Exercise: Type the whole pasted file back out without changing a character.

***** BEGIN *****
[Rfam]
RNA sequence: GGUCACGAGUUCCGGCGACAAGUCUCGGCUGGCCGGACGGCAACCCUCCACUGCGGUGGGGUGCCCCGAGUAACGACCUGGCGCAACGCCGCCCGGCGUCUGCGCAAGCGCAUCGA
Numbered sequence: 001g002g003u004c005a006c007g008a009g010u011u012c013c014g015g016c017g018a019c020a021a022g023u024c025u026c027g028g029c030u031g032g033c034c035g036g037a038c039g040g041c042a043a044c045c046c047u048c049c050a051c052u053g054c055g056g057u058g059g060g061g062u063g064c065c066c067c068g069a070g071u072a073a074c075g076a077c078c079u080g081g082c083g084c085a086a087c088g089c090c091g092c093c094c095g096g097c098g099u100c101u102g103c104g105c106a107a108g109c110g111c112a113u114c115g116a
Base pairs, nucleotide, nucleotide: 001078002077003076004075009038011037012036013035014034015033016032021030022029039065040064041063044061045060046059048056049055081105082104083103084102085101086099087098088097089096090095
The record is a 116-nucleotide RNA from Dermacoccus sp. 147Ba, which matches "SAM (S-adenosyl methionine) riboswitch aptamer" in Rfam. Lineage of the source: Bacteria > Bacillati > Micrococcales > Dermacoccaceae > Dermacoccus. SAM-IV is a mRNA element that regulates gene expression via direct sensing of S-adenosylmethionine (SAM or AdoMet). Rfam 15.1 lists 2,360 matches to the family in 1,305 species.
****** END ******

[Rfam]
RNA sequence: GGUCACGAGUUCCGGCGACAAGUCUCGGCUGGCCGGACGGCAACCCUCCACUGCGGUGGGGUGCCCCGAGUAACGACCUGGCGCAACGCCGCCCGGCGUCUGCGCAAGCGCAUCGA
Numbered sequence: 001g002g003u004c005a006c007g008a009g010u011u012c013c014g015g016c017g018a019c020a021a022g023u024c025u026c027g028g029c030u031g032g033c034c035g036g037a038c039g040g041c042a043a044c045c046c047u048c049c050a051c052u053g054c055g056g057u058g059g060g061g062u063g064c065c066c067c068g069a070g071u072a073a074c075g076a077c078c079u080g081g082c083g084c085a086a087c088g089c090c091g092c093c094c095g096g097c098g099u100c101u102g103c104g105c106a107a108g109c110g111c112a113u114c115g116a
Base pairs, nucleotide, nucleotide: 001078002077003076004075009038011037012036013035014034015033016032021030022029039065040064041063044061045060046059048056049055081105082104083103084102085101086099087098088097089096090095
The record is a 116-nucleotide RNA from Dermacoccus sp. 147Ba, which matches "SAM (S-adenosyl methionine) riboswitch aptamer" in Rfam. Lineage of the source: Bacteria > Bacillati > Micrococcales > Dermacoccaceae > Dermacoccus. SAM-IV is a mRNA element that regulates gene expression via direct sensing of S-adenosylmethionine (SAM or AdoMet). Rfam 15.1 lists 2,360 matches to the family in 1,305 species.